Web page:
WILSON v. WILSON was a 1999 Indiana appellate court
decision.  Larry Wilson and Julie Wilson's marriage was
dissolved in 1993.  Although he was "inactive" at that point
in time, because of Larry Wilson's prior association with the
Jehovah's Witnesses, Julie Wilson insisted that the
dissolution decree specifically incorporate the agreement
that "the Wife shall have physical custody of said minor
child and shall have the right to make the normal religious
and medical decisions of a custodial parent and the
Husband shall have the right of visitation."  In 1998, Julie
Wilson filed for sole custody due to the fact that Larry
Wilson was ignoring her wishes that he not take their son to
the Kingdom Hall of Jehovah's Witnesses.  The trial court
proceeded to throw out the dissolution provision which
granted Julie Wilson the right to make the religious
decisions regarding the child.  Such was reinstated by this
appellate court, stating:

"It is well-settled that divorcing spouses have more
flexibility in crafting their own property settlement
agreements than do divorce courts.  ... Parties may agree to
provisions which a trial court could not order. ... A property
settlement agreement which is merged and incorporated
into a divorce decree is a binding contract. ... A trial court
should not interfere with a property settlement agreement
provision for child custody and support unless the
agreement, even where less than ideal, is clearly against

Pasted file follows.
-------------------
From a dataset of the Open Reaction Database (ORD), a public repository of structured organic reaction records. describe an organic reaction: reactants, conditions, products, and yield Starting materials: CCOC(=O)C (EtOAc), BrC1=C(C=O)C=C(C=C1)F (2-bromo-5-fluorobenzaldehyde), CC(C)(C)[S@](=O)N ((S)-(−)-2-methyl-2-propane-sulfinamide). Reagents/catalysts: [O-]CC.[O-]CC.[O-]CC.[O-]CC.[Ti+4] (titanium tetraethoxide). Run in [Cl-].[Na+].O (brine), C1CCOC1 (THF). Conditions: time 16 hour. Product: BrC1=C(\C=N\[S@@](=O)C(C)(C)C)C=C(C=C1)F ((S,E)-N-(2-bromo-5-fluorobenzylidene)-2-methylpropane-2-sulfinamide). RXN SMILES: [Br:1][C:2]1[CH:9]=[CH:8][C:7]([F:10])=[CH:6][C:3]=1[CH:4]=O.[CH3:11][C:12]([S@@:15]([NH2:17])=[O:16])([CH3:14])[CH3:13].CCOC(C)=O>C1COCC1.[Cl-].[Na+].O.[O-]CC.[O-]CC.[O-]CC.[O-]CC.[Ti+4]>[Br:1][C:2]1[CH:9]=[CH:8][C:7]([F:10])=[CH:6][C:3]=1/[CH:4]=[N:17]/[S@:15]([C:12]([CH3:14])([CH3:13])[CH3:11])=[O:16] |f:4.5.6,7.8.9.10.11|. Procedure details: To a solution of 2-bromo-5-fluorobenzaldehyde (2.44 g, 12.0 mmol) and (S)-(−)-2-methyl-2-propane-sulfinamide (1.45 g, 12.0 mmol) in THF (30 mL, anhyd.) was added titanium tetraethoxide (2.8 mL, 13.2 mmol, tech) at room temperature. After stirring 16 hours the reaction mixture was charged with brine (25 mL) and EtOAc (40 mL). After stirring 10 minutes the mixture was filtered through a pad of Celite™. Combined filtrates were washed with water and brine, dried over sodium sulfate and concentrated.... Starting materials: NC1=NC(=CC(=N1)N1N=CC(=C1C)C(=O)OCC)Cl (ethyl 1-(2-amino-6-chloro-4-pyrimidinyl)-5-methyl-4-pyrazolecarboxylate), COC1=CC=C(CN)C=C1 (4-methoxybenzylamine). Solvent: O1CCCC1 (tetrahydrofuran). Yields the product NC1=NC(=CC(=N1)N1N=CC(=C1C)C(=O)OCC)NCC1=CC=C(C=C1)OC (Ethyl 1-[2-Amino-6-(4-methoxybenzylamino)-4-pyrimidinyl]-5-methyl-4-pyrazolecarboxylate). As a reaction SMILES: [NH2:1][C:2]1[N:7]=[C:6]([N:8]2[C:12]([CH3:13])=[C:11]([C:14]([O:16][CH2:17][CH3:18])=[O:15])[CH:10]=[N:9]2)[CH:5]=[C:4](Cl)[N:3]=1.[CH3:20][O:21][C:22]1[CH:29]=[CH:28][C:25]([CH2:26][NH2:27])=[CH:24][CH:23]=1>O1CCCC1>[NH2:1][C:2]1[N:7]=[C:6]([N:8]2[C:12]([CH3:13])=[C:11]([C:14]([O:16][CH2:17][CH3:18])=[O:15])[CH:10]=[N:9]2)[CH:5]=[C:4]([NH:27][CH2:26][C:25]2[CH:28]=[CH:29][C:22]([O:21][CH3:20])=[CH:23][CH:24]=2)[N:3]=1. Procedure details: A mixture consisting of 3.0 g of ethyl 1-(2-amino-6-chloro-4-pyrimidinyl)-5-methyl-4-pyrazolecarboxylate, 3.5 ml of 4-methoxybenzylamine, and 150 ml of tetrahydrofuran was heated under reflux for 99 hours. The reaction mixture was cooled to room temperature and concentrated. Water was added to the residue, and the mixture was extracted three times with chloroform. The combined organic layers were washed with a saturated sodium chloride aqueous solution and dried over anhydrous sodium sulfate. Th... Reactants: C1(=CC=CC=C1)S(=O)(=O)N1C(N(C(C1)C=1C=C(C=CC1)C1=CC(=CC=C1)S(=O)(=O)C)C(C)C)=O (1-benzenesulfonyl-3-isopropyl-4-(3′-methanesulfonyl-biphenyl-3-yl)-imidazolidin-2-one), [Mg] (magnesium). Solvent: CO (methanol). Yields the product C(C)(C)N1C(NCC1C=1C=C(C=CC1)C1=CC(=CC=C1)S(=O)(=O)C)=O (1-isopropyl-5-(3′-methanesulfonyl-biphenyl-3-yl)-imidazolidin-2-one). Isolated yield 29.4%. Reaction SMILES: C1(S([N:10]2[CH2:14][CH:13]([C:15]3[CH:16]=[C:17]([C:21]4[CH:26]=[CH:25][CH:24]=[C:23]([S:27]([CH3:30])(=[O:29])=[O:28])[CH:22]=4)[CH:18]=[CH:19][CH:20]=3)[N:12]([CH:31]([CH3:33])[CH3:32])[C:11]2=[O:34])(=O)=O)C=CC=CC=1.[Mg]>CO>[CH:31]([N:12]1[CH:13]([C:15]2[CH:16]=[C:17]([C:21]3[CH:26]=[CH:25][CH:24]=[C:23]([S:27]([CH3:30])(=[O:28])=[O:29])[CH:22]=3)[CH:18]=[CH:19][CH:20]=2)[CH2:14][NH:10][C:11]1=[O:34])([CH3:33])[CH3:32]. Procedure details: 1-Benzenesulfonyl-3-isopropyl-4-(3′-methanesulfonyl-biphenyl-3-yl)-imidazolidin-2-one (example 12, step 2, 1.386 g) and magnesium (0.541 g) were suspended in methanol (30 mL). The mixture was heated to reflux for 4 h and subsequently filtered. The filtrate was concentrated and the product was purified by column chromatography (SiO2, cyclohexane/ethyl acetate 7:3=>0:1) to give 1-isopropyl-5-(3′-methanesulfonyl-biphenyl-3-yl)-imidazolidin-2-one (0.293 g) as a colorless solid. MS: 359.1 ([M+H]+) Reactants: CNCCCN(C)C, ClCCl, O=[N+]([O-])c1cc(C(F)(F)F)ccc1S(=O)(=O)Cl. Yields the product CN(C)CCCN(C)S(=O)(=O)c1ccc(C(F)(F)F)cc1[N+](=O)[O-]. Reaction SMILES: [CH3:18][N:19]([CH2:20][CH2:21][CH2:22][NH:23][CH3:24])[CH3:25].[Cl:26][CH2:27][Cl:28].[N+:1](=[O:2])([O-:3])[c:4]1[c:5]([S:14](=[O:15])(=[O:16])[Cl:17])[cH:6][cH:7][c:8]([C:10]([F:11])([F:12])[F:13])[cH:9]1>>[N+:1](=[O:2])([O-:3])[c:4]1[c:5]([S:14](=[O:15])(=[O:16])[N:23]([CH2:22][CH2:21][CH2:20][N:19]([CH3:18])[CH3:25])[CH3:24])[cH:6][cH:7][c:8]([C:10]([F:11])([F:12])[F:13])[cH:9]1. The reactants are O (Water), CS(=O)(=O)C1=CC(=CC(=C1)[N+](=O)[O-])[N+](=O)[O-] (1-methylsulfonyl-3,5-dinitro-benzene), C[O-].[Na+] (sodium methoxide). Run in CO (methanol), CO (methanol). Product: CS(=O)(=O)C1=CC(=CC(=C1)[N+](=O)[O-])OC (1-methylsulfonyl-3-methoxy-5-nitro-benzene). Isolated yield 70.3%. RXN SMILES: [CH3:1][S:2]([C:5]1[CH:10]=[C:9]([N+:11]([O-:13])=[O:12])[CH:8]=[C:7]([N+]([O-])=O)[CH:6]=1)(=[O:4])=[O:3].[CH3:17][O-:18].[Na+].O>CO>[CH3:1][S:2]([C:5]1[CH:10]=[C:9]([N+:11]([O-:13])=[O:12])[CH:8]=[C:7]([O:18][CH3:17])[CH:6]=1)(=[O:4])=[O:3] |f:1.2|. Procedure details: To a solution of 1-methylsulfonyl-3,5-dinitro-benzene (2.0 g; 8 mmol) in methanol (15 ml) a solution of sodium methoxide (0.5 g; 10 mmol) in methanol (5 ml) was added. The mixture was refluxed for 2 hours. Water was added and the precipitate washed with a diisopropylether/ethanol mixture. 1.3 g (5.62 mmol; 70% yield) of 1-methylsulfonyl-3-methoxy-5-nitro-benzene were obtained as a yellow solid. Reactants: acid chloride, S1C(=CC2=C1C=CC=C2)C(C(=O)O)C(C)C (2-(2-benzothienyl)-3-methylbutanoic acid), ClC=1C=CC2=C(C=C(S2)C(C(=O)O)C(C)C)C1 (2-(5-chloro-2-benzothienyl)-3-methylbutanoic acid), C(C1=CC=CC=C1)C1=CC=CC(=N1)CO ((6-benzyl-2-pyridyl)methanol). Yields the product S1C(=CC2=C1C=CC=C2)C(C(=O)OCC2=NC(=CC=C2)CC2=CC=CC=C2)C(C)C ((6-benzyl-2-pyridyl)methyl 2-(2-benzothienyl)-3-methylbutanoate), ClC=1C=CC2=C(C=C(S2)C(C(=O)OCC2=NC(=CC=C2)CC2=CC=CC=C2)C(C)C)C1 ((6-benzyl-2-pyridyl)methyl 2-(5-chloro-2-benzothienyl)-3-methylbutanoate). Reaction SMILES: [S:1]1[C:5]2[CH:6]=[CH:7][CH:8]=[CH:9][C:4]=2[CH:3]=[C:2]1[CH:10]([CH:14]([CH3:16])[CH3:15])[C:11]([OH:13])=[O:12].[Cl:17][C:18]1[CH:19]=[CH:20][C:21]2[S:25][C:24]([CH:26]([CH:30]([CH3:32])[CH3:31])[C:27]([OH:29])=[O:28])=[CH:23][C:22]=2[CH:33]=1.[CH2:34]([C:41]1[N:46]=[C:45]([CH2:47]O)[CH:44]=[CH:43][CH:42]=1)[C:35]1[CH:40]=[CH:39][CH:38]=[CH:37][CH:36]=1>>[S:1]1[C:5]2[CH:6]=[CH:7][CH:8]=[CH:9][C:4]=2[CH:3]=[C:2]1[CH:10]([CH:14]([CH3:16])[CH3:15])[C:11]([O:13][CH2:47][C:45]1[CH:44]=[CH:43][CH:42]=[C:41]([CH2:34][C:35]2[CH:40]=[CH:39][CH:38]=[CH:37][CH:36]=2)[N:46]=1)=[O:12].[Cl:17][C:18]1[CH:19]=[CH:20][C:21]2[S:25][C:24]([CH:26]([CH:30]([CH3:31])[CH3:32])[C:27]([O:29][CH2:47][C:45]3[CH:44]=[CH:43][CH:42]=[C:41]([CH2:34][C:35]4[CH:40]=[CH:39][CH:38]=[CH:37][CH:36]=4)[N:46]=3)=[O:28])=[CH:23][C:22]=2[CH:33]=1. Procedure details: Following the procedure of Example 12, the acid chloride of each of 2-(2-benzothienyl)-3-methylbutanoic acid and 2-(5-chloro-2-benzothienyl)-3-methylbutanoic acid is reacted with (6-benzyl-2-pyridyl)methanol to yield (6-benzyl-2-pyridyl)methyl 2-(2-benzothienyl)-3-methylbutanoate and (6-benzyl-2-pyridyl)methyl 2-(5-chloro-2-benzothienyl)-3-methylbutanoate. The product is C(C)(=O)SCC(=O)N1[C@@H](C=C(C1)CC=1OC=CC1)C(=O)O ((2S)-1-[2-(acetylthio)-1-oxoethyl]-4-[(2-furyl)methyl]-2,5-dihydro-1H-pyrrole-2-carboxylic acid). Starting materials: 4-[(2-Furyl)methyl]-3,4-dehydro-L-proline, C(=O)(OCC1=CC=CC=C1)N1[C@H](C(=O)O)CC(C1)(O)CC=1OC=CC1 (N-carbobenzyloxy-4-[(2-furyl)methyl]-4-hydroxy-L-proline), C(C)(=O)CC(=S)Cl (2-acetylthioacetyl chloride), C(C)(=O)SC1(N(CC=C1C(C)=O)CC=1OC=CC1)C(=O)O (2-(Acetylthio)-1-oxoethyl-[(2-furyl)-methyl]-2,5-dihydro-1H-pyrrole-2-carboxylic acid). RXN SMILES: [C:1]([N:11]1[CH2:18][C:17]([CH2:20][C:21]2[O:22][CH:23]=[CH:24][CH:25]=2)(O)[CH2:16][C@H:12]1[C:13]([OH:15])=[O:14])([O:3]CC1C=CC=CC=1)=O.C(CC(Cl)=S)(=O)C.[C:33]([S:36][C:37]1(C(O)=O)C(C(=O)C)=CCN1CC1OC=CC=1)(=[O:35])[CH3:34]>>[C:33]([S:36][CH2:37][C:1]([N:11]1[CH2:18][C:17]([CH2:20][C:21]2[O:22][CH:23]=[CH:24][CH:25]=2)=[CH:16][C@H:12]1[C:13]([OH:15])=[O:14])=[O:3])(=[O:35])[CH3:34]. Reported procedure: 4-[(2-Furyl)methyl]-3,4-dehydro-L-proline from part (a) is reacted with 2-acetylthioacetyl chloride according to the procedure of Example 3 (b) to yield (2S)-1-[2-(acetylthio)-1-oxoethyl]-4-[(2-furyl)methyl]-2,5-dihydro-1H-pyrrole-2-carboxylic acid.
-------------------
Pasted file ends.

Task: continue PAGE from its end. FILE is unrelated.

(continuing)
the best interests of the child. ...

"Here, our review of the record reveals that, at the time of
the dissolution, Julie anticipated conflict with Larry over
Wesley's religious training because of Larry's previous
involvement in the Jehovah's Witnesses. Because of her
concern, Julie had some reservations about a joint custody
arrangement.  Therefore, she requested a provision in the
property settlement agreement giving her the authority to
determine the religious decisions as to Wesley. There is no
evidence that Larry objected to the custodial provision
providing Julie with the right to make the normal religious
and medical decisions for the minor child. As a result, this
provision was incorporated into the parties' final dissolution
decree.

"Against the wishes of the mother, Larry subsequently
began taking Wesley to Jehovah's Witnesses meetings and
on door to door solicitations. The evidence is unrefuted that
after attending such meetings, Wesley became very critical
of his mother. Wesley also demonstrated confusion and
distress about religion. Specifically, Julie's counsel
explained as follows: "The child comes home saying things
like, church is bad, and when mother tries to tell him that's
not appropriate, that church is not a bad thing, he argues
and appears to be very confused about these things." ...
Wesley has also been having problems at school. Julie
expressed her concerns to Larry, reminded him about the
provision in their settlement agreement and asked him not
to take their son to Jehovah's Witnesses meetings. Larry
responded that the provision "didn't mean anything."
The trial court also granted Larry Wilson permission to
provide child care while Julie Wilson was at work.  Julie
Wilson objected due to Larry Wilson's physical condition.  
Her attorney indicated that Larry Wilson was receiving
fulltime disabilty benefits due to heart surgery more than 10
years ago.  This appellate court affirmed the lower court's
decision noting that Larry Wilson's health was such that he
had recently helped construct a new Kingdom Hall of
Jehovah's Witnesses in Lafayette.
Jehovah's Witnesses Lose in Court-Often....